A rich playboy pays Bret Maverick to switch identities with him, so the playboy can court a wealthy young woman, who'd otherwise reject him.


(television story), (teleplay) | 1 more credit »

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Episode complete credited cast:
John Vandergelt
Lydia Lynley (as Patricia Crowley)
Brig. Gen. Archibald Vandergelt
Mrs. Celia Mallaver
Dan Tobin ...
Lucius Benson
William Allyn ...
Chet Stratton ...
Desk Clerk


A rich playboy pays Bret Maverick to switch identities with him, so the playboy can court a wealthy young woman, who'd otherwise reject him.

Plot Summary | Add Synopsis


Comedy | Western





Release Date:

25 January 1959 (USA)  »

Company Credits

Production Co:

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Technical Specs


| (DVD)

Sound Mix:

(RCA Sound System)| (RCA Sound Recording)

Aspect Ratio:

1.33 : 1
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Did You Know?


Roger Moore as John Vandergelt would later join the regular cast as Bret and Bart's English cousin Beauregard Maverick. See more »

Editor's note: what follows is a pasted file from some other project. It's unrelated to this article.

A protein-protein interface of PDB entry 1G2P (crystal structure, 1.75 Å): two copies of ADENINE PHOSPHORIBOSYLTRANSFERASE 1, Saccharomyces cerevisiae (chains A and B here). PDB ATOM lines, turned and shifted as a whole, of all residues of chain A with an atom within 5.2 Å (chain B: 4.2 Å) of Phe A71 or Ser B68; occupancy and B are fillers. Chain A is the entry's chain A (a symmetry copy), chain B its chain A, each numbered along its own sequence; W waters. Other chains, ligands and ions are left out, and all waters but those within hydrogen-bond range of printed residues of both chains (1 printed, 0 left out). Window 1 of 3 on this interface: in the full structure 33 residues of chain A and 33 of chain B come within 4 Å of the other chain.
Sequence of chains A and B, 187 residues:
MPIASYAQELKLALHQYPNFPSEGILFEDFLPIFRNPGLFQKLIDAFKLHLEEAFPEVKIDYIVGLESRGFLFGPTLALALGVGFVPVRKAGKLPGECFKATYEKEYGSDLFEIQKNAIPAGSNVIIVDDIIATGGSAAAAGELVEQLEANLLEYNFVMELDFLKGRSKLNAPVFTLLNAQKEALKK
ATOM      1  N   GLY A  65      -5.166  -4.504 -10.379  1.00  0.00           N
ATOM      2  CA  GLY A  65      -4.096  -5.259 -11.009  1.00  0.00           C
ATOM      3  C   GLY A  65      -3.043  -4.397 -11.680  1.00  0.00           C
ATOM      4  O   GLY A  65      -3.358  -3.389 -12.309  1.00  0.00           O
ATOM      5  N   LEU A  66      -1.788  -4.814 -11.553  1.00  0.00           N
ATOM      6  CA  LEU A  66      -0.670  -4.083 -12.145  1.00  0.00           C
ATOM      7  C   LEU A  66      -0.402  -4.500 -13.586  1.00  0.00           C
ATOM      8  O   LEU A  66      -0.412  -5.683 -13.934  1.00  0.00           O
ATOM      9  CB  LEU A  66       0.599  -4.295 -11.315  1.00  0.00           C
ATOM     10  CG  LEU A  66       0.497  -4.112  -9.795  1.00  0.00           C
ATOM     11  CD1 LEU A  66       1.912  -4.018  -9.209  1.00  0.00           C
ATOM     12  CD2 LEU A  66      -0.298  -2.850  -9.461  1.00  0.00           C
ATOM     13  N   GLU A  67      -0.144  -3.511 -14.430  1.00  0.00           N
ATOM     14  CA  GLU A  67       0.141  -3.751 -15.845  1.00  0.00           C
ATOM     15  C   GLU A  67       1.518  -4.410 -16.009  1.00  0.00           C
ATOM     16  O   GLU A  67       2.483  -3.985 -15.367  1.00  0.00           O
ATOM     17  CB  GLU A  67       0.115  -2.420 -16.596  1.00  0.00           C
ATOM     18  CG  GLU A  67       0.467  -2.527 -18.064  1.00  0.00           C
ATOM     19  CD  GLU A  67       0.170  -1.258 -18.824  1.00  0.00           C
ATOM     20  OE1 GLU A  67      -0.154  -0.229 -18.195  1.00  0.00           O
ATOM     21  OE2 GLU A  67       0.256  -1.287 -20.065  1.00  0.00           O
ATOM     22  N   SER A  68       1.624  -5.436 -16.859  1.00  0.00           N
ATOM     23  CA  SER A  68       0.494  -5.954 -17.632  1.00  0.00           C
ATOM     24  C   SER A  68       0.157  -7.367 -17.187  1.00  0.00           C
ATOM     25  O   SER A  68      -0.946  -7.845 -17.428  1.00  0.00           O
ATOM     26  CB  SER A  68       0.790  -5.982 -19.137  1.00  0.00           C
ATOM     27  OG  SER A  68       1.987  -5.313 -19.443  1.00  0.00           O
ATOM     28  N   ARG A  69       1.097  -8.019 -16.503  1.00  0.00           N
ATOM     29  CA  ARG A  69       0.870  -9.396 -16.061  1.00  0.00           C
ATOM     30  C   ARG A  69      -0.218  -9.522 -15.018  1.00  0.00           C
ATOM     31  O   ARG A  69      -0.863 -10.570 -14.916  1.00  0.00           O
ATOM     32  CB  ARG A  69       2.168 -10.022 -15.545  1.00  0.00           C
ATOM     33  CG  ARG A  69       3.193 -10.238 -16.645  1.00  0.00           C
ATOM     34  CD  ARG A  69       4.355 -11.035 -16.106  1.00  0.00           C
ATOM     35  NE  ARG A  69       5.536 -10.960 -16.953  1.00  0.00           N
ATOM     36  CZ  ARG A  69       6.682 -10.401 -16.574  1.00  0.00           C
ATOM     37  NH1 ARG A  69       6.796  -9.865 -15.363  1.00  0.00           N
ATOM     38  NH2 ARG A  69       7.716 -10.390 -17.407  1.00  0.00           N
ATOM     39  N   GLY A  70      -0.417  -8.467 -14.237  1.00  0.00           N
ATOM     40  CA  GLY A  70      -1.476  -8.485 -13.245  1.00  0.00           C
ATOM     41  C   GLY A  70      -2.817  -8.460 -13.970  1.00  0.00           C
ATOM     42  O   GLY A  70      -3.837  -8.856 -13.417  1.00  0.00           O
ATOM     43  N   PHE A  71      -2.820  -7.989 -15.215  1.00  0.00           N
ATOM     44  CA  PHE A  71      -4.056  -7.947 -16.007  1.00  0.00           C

[first lines]
Bart Maverick: Denver.
Bret Maverick: Hope Springs.
Bart Maverick: Awful big money in that Denver game.
Bret Maverick: Bart, all the really big money is in Hope Springs this season.
Bart Maverick: You wanna be a drifter all your life?
Bret Maverick: Mm-mm. Remember what Pappy used to say. "Early to bed and early to rise is the curse of the working classes." At the Great Western Hotel even the maids don't get up until noon.
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User Reviews

Maverick Does Dickens
24 March 2011 | by (Claremont,USA) – See all my reviews

Son of wealthy magnate (Moore) hires Bret to switch identities with him to win affections of pretty heiress (Crowley). Complications ensue.

Good thing the series tongue in cheek is on full display because the plot complications are hard to follow. It's a version of the Dickens classic A Tale of Two Cities told Maverick style. Actually Moore gets equal time with Garner and in the process shows his comedic talents. Looks like the role may have led to Moore's replacing Garner the following year when Garner jumped ship from TV to the movies. Crowley gently spoofs her ingénue role, while Hamilton crunches his bullying tycoon, making this a particularly enjoyable entry.

Also, I suspect there's some inside jokes going on with the repeated Ivy League references. Then too, where else on 50's TV would a naughty excerpt from that 19th-century naughty novel East Lynne be heard. Yes indeed, Maverick's slyly comedic format opened up all sorts of possibilities not usually found in Westerns. How else, for example, could they have worked in that richly droll very last scene. Good entry, despite the convoluted storyline.

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